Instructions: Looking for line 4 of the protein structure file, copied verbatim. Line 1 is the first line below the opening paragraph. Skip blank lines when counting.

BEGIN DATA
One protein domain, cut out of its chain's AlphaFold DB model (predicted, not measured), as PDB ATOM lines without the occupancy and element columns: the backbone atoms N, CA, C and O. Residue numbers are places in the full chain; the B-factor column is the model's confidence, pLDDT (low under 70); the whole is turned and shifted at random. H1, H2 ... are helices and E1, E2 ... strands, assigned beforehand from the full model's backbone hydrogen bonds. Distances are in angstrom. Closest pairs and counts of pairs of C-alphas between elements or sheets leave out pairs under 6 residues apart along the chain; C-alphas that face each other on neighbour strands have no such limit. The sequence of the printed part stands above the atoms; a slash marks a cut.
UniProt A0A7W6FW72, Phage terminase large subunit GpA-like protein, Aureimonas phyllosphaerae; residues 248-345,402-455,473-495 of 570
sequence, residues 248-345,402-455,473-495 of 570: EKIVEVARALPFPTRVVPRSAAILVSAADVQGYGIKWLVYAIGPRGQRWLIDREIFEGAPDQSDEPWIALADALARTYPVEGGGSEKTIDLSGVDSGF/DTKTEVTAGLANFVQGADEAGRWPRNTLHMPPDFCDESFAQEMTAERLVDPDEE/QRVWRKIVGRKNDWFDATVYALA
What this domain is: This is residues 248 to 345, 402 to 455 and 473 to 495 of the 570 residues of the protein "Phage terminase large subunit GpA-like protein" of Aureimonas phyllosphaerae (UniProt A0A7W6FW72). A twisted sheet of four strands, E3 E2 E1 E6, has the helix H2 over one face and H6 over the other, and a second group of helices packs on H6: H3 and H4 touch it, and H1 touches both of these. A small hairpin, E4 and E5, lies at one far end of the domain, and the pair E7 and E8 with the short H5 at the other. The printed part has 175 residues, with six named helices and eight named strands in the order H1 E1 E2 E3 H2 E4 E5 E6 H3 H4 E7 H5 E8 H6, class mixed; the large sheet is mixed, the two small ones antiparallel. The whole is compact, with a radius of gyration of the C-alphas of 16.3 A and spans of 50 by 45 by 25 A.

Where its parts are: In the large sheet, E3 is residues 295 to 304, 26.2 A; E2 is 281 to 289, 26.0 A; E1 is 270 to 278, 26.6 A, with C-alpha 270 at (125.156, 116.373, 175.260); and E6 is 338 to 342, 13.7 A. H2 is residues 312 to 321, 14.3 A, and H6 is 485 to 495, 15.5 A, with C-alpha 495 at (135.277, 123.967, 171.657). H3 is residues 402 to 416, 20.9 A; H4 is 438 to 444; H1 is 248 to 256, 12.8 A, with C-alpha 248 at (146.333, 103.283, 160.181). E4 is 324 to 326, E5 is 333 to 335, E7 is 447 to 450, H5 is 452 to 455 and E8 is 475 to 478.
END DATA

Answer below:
Where its parts are: In the large sheet, E3 is residues 295 to 304, 26.2 A; E2 is 281 to 289, 26.0 A; E1 is 270 to 278, 26.6 A, with C-alpha 270 at (125.156, 116.373, 175.260); and E6 is 338 to 342, 13.7 A. H2 is residues 312 to 321, 14.3 A, and H6 is 485 to 495, 15.5 A, with C-alpha 495 at (135.277, 123.967, 171.657). H3 is residues 402 to 416, 20.9 A; H4 is 438 to 444; H1 is 248 to 256, 12.8 A, with C-alpha 248 at (146.333, 103.283, 160.181). E4 is 324 to 326, E5 is 333 to 335, E7 is 447 to 450, H5 is 452 to 455 and E8 is 475 to 478.